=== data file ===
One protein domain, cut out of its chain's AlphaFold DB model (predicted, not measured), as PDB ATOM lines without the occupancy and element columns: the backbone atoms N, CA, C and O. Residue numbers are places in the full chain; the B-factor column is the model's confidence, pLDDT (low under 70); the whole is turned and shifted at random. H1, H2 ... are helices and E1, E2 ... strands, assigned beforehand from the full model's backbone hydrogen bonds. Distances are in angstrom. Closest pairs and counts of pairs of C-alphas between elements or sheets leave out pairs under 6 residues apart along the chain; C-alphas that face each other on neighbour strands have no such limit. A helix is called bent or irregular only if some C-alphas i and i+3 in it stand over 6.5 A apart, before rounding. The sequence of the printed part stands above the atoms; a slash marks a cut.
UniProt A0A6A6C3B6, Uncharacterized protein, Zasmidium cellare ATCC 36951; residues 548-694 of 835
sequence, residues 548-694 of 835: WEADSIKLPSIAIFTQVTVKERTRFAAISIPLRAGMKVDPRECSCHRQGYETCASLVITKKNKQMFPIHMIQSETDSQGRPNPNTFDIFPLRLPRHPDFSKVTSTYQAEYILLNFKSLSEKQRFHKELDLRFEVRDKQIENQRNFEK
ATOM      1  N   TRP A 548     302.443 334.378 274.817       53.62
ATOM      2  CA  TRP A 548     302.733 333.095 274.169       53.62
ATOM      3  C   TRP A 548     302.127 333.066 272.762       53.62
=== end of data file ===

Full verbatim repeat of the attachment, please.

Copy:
One protein domain, cut out of its chain's AlphaFold DB model (predicted, not measured), as PDB ATOM lines without the occupancy and element columns: the backbone atoms N, CA, C and O. Residue numbers are places in the full chain; the B-factor column is the model's confidence, pLDDT (low under 70); the whole is turned and shifted at random. H1, H2 ... are helices and E1, E2 ... strands, assigned beforehand from the full model's backbone hydrogen bonds. Distances are in angstrom. Closest pairs and counts of pairs of C-alphas between elements or sheets leave out pairs under 6 residues apart along the chain; C-alphas that face each other on neighbour strands have no such limit. A helix is called bent or irregular only if some C-alphas i and i+3 in it stand over 6.5 A apart, before rounding. The sequence of the printed part stands above the atoms; a slash marks a cut.
UniProt A0A6A6C3B6, Uncharacterized protein, Zasmidium cellare ATCC 36951; residues 548-694 of 835
sequence, residues 548-694 of 835: WEADSIKLPSIAIFTQVTVKERTRFAAISIPLRAGMKVDPRECSCHRQGYETCASLVITKKNKQMFPIHMIQSETDSQGRPNPNTFDIFPLRLPRHPDFSKVTSTYQAEYILLNFKSLSEKQRFHKELDLRFEVRDKQIENQRNFEK
ATOM      1  N   TRP A 548     302.443 334.378 274.817       53.62
ATOM      2  CA  TRP A 548     302.733 333.095 274.169       53.62
ATOM      3  C   TRP A 548     302.127 333.066 272.762       53.62